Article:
Resolution And Dynamic Range D700 vs D7000


sonq9

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May 18, 2009
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#1
I'm getting a camera for work and the images needed to be blown up to AO size or beyond for trade shows etc. Some of the images may require to show subtle shades of tone without use of flash.

Can someone advise whether the old D700 FX or newer D7000 with smaller sensor will be more suitable assuming similar optical quality of lenses.

Thanks.
 

small pig

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May 17, 2011
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Punggol
#3
IF got budget then D700 with a good lens, else D7000 will do.
 

Jawong

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Apr 5, 2011
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#4
Can't tell u the different as I hv not used d7000 but I can comment on d700. It is a very sweet camera. On 3200 ISO u cant tell the noise compare to my previous camera. Then again I am not expert. If u think that you will go far w photography than bite the bullet to get something that will serve u for a long time. I was told by some if u r into portrait u should go with full frame which D700 offers. word of caution is the lens can be quite steep. Just make do what u hv first n buy lens when affordable la.
Those were the thing that drive me to buy D700. There are other benefit which u can read up on the net.
Hope you make the right choice for yourself.
 

small pig

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#5
is there any pic to show DR diff between D700 and D7000?
 

jeff7id

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Oct 15, 2008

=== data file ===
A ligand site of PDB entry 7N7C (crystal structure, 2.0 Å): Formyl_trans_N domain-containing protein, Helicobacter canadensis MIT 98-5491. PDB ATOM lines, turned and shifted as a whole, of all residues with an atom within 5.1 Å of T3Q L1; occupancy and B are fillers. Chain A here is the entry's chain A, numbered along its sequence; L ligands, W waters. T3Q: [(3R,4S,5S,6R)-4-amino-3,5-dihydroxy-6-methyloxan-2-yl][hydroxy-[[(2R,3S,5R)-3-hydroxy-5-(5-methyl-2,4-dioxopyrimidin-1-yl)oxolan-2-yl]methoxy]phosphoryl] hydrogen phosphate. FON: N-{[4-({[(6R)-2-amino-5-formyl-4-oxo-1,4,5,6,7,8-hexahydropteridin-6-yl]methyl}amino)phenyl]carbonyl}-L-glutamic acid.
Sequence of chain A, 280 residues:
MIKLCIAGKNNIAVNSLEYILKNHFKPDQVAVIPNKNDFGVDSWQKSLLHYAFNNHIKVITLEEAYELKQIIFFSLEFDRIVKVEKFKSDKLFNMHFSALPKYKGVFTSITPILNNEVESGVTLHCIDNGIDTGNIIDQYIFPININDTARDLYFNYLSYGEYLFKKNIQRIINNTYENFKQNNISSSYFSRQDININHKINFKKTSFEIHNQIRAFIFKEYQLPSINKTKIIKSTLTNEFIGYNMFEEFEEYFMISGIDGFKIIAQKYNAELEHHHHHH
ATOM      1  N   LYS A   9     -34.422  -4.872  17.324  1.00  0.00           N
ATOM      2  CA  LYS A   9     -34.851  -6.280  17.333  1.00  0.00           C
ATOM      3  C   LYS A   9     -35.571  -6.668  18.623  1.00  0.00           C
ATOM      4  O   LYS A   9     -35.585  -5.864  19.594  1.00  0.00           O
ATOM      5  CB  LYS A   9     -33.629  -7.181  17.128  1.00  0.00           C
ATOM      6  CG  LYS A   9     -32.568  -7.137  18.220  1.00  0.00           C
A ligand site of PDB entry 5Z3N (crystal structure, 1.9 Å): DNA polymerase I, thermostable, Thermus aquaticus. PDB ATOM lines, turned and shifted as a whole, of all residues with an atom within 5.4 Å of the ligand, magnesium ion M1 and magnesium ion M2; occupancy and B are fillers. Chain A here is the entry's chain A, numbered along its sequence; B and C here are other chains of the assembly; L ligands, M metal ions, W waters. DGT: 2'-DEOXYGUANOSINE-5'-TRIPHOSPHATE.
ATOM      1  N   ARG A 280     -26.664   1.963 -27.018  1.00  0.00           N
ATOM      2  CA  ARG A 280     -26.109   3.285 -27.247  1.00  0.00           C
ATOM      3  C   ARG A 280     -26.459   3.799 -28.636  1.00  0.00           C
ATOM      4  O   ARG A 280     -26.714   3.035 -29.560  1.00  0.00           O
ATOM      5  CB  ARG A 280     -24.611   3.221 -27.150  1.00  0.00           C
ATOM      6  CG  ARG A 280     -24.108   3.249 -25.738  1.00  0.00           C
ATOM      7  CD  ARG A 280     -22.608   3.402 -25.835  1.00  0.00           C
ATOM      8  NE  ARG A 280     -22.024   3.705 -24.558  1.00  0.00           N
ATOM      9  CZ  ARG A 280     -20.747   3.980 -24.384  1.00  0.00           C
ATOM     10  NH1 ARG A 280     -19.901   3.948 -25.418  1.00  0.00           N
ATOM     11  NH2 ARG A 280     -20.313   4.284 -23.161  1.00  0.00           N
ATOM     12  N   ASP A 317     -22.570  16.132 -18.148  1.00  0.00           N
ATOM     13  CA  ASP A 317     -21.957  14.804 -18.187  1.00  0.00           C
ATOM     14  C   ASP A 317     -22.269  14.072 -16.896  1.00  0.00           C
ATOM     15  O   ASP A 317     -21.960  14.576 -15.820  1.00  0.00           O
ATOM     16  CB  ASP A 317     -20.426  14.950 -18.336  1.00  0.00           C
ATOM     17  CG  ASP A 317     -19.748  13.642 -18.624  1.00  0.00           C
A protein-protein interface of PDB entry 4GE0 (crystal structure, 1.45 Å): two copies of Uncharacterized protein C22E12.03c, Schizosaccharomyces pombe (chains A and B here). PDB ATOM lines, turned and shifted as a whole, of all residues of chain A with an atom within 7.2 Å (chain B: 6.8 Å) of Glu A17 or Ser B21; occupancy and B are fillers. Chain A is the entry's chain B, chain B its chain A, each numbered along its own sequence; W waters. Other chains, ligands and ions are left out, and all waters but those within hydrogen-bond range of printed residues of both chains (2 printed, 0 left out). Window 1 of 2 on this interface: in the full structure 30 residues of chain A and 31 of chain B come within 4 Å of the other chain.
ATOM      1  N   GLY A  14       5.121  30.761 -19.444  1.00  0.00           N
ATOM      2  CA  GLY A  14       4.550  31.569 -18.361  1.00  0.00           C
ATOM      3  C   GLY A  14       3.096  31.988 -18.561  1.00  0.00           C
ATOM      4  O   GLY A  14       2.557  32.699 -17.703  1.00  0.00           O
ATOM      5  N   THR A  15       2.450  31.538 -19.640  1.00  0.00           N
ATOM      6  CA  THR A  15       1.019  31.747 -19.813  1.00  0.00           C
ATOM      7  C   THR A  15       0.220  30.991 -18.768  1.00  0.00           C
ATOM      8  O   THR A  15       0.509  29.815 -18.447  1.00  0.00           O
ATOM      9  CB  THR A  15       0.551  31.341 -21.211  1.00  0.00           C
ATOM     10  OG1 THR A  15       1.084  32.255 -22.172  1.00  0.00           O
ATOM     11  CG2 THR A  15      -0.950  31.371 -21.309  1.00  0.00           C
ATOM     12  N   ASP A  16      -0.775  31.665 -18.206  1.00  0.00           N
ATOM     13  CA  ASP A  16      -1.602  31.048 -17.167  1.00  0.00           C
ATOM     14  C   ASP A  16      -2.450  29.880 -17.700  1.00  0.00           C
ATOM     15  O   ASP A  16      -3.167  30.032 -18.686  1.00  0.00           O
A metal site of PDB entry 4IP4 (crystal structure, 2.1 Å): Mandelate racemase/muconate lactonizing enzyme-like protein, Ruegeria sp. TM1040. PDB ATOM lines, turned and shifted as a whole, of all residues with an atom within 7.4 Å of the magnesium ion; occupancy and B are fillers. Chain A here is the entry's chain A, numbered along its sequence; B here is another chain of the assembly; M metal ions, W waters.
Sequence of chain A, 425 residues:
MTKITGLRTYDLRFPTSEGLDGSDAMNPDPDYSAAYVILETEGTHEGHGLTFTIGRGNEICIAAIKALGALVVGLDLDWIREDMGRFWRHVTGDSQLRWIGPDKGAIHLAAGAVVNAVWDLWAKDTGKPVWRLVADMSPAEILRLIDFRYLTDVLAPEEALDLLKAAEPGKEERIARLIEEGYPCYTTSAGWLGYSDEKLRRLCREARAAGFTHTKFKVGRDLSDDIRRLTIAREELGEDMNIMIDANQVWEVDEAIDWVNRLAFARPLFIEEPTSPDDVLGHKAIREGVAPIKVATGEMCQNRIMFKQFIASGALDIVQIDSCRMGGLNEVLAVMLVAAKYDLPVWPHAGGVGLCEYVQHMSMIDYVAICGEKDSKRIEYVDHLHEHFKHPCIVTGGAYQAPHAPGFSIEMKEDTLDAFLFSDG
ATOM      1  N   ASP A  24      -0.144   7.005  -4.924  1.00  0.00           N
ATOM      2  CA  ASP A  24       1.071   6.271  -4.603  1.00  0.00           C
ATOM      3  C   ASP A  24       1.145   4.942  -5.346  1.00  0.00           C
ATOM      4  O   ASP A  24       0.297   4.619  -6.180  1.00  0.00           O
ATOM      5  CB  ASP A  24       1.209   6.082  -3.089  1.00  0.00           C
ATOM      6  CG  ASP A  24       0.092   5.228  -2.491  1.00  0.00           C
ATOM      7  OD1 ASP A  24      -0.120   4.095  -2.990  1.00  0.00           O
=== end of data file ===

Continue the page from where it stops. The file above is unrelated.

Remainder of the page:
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#6
is there any pic to show DR diff between D700 and D7000?
Refer to DxOMark test, which is unnoticable unless you are pixel peeper, D7000 are the best among all in term of Dynamic Range.
(Taken from their website):

 

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daredevil123

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Oct 25, 2005
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lil red dot
#7
I'm getting a camera for work and the images needed to be blown up to AO size or beyond for trade shows etc. Some of the images may require to show subtle shades of tone without use of flash.

Can someone advise whether the old D700 FX or newer D7000 with smaller sensor will be more suitable assuming similar optical quality of lenses.

Thanks.
Will you be bumping up the ISO for what you need to shoot for work? If not, then go for D7k.

If you need big big big prints, consider a medium format. 60MP.
 

ellery

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#8
I am told by an award winning wedding photographer that while on paper MF digibacks have higher DR, you will need to light the situation if the light levels are not enough. MF digibacks are not high iso devices, noise issues ect will make lowest iso possible the prefer shooting point. Given your requirements for AO and above size prints that have excellent color tonal range a DSLR may not be the best option for a tool. It take more skill to massage files to print big both in shooting and post processing work.

Question is when you say work do you mean for your work or buy for the company ? Normally if are not the owner it is some time safer not to be involved in camera equipment purchase. The person task to shoot will also have some thing to say about the equipment is not good enough when he can not deliver (hehehe unless you are the one shooting as well)

There seems to some issue on the D7000 over exposing for mid tones - not major but enough to warrant concern if you are able to meter precisely.
 

daredevil123

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lil red dot
#9
I am told by an award winning wedding photographer that while on paper MF digibacks have higher DR, you will need to light the situation if the light levels are not enough. MF digibacks are not high iso devices, noise issues ect will make lowest iso possible the prefer shooting point. Given your requirements for AO and above size prints that have excellent color tonal range a DSLR may not be the best option for a tool. It take more skill to massage files to print big both in shooting and post processing work.

Question is when you say work do you mean for your work or buy for the company ? Normally if are not the owner it is some time safer not to be involved in camera equipment purchase. The person task to shoot will also have some thing to say about the equipment is not good enough when he can not deliver (hehehe unless you are the one shooting as well)